Also, Stanley and Stella’s apartment is not very spacious or luxurious. Stanley’s name might also apply to Blanche, who had a rocky life, but denies it all throughout the play. The character’s names and astrological signs may explain why they cannot seem to get along with each other. Blanche is a Virgo who is sensitive, unable to trust anyone, and lives in a superficial world.

On the other hand, Stanley is a Capricorn who is more realistic, practical, and untrusting. They estrange one another because, “neither will tolerate the other, since each believes that the other a threat to the achievement or maintaining of intimacy in life” (Cardullo). Bibliography:”Capricorn.” http://tenthouse.com/horoscope/features/c-capri.

html (20 Dec. 1999)”Meanings and Origins.” The Parent Soup. http://www2.

parentsoup.com/babynames/baby/s.html(23 Dec. 1999)”Signs in Detail: Capricorn.” http://www.

astrologynow.net/caprifr.htm(22 Dec. 1999)”Signs in Detail: Virgo.” http://www.astrologynow.net/virgofr.htm(22 Dec.

1999)”Virgo.” http://tenthouse.com/horoscope/features/c-virgo.html (20 Dec.


Tennessee meanings are understood only through close examination

Tennessee Williams’s play A Streetcar Named Desire contains more within it’s characters, situations, and story than appears on its surface. Joseph Krutch, author of Twentieth Century Interpretations of A Streetcar Named Desire wrote, “The authors perceptions remain subtle and delicate The final impression left is, surprisingly enough not of sensationalism but of subtlety” (38.) As in many of Williams’s plays deeper meanings are understood only through close examination of each scene. The reader must ask him or herself as they go whether or not something might lend more than what lies on the surfaceThe tone is set immediately in scene one when Blanche begins by telling Eunice, “They told me to take a street-car named Desire, and then transfer to one called Cemeteries and ride six blocks and get off atElysian Fields!” (15) Here you can clearly see that Tennessee is not meaning these places literally, rather they are symbolic of the stages Blanche will follow throughout the play. She first takes, “a street-car named desire” when she falls for her lost love —–, and afterwards, plagued by her own inadequacies Blanche escapes her harsh world by giving herself freely to other men; strangers. Even her behavior toward Stanley is littered with telltale slips, “the part blanche talks in French to Stanley saying that she wants him or something.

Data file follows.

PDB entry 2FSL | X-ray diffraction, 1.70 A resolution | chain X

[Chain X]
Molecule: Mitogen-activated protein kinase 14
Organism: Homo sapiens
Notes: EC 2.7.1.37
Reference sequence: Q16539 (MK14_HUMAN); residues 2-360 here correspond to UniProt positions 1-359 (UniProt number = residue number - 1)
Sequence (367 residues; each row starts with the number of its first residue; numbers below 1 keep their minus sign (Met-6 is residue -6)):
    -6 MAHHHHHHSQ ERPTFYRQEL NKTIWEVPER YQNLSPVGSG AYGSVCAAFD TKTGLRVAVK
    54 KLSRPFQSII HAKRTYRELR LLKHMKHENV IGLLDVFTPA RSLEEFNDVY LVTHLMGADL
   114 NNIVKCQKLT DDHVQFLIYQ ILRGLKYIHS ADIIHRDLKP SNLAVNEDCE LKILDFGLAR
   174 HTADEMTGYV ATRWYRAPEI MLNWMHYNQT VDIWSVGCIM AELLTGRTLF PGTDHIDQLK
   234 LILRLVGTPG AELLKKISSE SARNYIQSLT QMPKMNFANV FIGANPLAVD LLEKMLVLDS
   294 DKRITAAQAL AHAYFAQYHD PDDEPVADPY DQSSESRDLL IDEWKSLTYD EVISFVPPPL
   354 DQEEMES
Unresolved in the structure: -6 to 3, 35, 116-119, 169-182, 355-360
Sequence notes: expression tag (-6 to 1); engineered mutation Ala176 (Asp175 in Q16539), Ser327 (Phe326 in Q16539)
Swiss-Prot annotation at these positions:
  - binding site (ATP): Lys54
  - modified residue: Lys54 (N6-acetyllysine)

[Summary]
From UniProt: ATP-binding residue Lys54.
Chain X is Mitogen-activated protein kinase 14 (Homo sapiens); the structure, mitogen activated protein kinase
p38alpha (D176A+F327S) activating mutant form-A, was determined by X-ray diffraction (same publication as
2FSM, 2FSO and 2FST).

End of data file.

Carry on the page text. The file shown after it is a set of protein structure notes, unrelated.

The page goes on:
” After desire Blanche transfers “to (a streetcar) called Cemeteries.” One can see where the “Cemeteries” might lie in Blanches life. It seems that every time desire fails Blanche is somehow left unprotected, cold and alone. In scene five Blanches drink, “foams over and spills on her pretty white skirt,” (80) warning the reader of what lies ahead. Finally Blanche is to get off at “Elysian Fields,” which makes it very clear that an eventual loss on Blanches part is inevitable.

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Joseph Krutch writes, “Though there is in the play a certain haunting dream-like or rather nightmarish quality, the break with reality is never quite made, and nothing happens which might not be an actual event.” How true on not only Blanches part, but each of the characters. The play is so raw and in-your-face that it almost takes on qualities of a fantasy, especially at the time of its debut.

But Tennessee was able to create a play that rather expertly walked the fine line between illusion and reality; a task not easily accomplished.John Gassner, in Contemporary Literary Criticism speaks beautifully of Tennessee’s genius when he says that Tennessee “transmits the base metal of reality into verbal poetry” (77) This “poetry” is evident in scene two as Blanche recoils at the disruption of the love letters she received from ?Alan? saying, “Everyone has something he won’t let others touch because of theirintimate nature.” (42) This passage speaks novels about the character of Blanche, Stanley, and Stella. Blanche of course is attempting to wipe the slate of all behaviors that might undermine her image of a lady. Blanche is telling Mitch this very thing in scene six when she says, “you know as well as I do that a single girl, a girl alone in the world, has got to keep a firm hold” (87) Stanley is a little harder to read than Blanche but under close examination you can see that he too holds numerous things sacred. The simple fact that he doesn’t want to kiss Stella in front of Blanche might be an indicator that his relationship with Stella is that for him.

The brutish Stanley breaks down bawling in scene three after striking Stella and cries up to Eunice, “My baby doll’s left me I want my baby.” (59) Now clearly this is not the behavior one would normally associate with Stanley. Stella too requires love and attention. Her needs however are downplayed by Blanches role in the play.

Blanche requires all of Stella’s attention and all of Stanley’s as well, so much so that she really isn’t given much chance to sort through her own haphazard emotions. That is why Blanches leaving is such a big relief to Stella after all Stella admits that she, “couldn’t believe (Blanches) story and go on living with Stanley.” Blanche describes Mitch in scene three as “superior to the other (men).”